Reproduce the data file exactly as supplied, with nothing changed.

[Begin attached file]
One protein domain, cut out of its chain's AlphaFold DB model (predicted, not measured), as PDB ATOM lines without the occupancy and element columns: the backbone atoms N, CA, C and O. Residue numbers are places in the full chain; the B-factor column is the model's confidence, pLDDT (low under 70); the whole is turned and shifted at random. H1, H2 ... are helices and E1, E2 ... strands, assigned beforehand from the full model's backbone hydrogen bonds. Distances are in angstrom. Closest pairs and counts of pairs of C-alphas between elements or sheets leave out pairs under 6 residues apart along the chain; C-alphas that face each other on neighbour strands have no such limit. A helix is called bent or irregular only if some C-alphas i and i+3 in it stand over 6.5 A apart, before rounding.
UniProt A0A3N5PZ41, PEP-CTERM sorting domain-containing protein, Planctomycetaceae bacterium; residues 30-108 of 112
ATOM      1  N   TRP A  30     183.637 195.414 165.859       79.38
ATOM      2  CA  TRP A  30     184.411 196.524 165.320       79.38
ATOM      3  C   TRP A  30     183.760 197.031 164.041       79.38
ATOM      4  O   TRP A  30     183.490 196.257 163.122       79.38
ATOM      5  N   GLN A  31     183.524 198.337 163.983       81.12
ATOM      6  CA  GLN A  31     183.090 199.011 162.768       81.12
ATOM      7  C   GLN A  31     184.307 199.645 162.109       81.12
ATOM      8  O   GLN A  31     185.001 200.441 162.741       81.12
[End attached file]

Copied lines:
One protein domain, cut out of its chain's AlphaFold DB model (predicted, not measured), as PDB ATOM lines without the occupancy and element columns: the backbone atoms N, CA, C and O. Residue numbers are places in the full chain; the B-factor column is the model's confidence, pLDDT (low under 70); the whole is turned and shifted at random. H1, H2 ... are helices and E1, E2 ... strands, assigned beforehand from the full model's backbone hydrogen bonds. Distances are in angstrom. Closest pairs and counts of pairs of C-alphas between elements or sheets leave out pairs under 6 residues apart along the chain; C-alphas that face each other on neighbour strands have no such limit. A helix is called bent or irregular only if some C-alphas i and i+3 in it stand over 6.5 A apart, before rounding.
UniProt A0A3N5PZ41, PEP-CTERM sorting domain-containing protein, Planctomycetaceae bacterium; residues 30-108 of 112
ATOM      1  N   TRP A  30     183.637 195.414 165.859       79.38
ATOM      2  CA  TRP A  30     184.411 196.524 165.320       79.38
ATOM      3  C   TRP A  30     183.760 197.031 164.041       79.38
ATOM      4  O   TRP A  30     183.490 196.257 163.122       79.38
ATOM      5  N   GLN A  31     183.524 198.337 163.983       81.12
ATOM      6  CA  GLN A  31     183.090 199.011 162.768       81.12
ATOM      7  C   GLN A  31     184.307 199.645 162.109       81.12
ATOM      8  O   GLN A  31     185.001 200.441 162.741       81.12